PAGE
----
Do you think the fact that India is the flavour of the moment has anything to do with your choice of subject or your winning the Pulitzer prize?

I don't know... I am very happy that my book has been well-received and am very humbled by all the attention. And it is exciting to see other Indian writers also receiving recognition internationally but I would hate to think it was because of (laughs) know...about anyone's book.

But would it have been possible for you to write the way you do if writers like Salman Rushdie and Vikram Seth had not made it fashionable?

Oh I think so, yes. I wrote before I read either of those writers. And I wrote about whatever I thought was worth writing about—I wrote about Indians, I wrote about Indians in America, whatever. When I was younger, I wrote about fairies. I was always writing. I don't think that Indian writers necessarily gave me the cue.

In my understanding, it was Amy Tan who was one of the first writers in the United States to make

writing about the immigrant experience closer to the mainstream, and not be marginalised as an "ethnic writer".

But I didn't think of any of that when I wrote. When I write, I don't really think of how it's going to be received. I just work on it for myself, I wasn't thinking of winning any awards.

The Pulitzer came as a great surprise to you, didn't it?

It was completely out of the loop. I had no idea, I didn't even know when the prize was announced. I was sitting at home, warming a soup in the kitchen for my lunch. My book had been out for a year at that time, and had received a couple of prizes—from The New Yorker and the Pen-Hemingway award for a first book. I had gone to Boston to accept that prize (Pen) on Sunday. My family went, we all went, I got this prize, it was all very exciting. And I felt very...sort of, sated with all this attention. We returned to New York, and on Monday I was at home, having just got back from Boston, warming my lunch, when my publisher called and said that the press had been calling and they wanted some information about when I was born or something like that. I didn't understand why she was asking me this, and I thought maybe she was referring to the previous award and because I'd just got back from there someone wants to write about it. But I must have sounded very befuddled, because she said, "You don't know what I am referring to, do you?" And I said, 'No, I don't'. And then she told me. It was very funny, because I had just been with my American editor the day before celebrating the other award, and that day everyone was away at a sales conference, so nobody was in their normal station at their desks. So the person who called me was an assistant who happened to be manning the phone. It wasn't even the editor who called me and said guess what, just a person who I didn't know, asking this strange question...and then she told me.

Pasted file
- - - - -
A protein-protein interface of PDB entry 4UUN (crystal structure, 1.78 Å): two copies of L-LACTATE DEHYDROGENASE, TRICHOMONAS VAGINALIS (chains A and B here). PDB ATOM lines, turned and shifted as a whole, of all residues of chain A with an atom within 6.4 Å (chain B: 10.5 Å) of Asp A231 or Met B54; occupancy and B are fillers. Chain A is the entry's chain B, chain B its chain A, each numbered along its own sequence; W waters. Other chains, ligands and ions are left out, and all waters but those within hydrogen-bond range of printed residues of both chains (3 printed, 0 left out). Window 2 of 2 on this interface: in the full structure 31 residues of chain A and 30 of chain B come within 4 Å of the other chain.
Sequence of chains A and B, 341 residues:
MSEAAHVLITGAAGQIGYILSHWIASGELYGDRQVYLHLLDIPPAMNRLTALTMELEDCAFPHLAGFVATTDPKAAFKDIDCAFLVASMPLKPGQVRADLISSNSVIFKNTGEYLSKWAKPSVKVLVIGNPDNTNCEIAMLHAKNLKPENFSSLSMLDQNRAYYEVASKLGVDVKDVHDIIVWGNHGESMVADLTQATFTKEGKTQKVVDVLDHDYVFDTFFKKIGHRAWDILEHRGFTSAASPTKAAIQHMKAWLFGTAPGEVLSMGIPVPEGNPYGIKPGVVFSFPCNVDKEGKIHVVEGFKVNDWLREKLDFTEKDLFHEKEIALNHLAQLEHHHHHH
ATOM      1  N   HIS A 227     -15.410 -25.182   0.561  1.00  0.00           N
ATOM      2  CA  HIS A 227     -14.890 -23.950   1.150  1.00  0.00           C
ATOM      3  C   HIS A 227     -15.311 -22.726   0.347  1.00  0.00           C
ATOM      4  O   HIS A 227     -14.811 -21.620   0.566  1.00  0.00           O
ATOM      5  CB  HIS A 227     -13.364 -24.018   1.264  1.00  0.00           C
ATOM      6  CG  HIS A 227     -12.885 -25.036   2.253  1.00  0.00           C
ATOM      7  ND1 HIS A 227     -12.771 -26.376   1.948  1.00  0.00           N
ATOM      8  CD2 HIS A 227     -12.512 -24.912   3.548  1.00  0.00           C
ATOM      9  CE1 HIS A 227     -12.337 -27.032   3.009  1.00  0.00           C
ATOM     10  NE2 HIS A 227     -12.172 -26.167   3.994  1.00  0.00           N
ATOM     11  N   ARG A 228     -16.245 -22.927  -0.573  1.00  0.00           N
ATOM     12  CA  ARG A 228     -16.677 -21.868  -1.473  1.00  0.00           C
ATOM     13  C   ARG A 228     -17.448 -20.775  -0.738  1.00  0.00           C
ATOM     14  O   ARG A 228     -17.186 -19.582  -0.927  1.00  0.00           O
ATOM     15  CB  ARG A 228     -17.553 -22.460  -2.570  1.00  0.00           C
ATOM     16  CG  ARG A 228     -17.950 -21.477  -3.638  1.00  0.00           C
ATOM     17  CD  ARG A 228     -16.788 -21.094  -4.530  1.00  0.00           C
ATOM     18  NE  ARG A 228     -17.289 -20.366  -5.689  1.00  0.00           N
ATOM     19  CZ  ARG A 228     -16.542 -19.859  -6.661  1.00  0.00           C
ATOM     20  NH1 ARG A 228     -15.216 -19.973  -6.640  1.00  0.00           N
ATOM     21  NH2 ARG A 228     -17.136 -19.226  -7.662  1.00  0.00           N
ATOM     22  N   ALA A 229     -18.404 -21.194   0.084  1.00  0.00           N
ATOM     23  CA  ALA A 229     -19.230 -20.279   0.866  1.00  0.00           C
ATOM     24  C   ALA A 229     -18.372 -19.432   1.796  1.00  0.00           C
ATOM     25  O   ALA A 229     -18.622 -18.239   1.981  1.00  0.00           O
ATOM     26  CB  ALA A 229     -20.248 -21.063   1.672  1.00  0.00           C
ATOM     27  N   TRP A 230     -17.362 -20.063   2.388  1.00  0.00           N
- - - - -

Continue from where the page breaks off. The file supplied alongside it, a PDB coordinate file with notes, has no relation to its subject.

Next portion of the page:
What did you feel?

I felt...just sort of...levelled by the enormous weight of it. You know, I realised that something unexpected, whether it is good news or bad news, creates—in me, at least, it created—somehow a feeling of utter disbelief and wanting to ascertain in this obsessive way that it was true.And I think this happens sometimes when you receive bad news—you say, is it really true, is it true? But this time it was good news but it was just so...I don't know, it just seemed so strange...this voice on the phone saying that I'd won this prize.

Do you feel in any way burdened by what you call "the enormous weight of it"? Especially while writing your next book, a novel?

(Laughs) Well, writing weighs me down, with or without a prize. It's a burdened thing to do, for me. I try not to think about it in my daily life, and I definitely don't think about it when I work. This prize was given for this book, it's not a prize for the other book, and it doesn't mean anything beyond this book to me.

But criticism, especially from India, that your work was stereotypical, tries to woo western audience with Indian exotica, etc, seems to have affected you more deeply...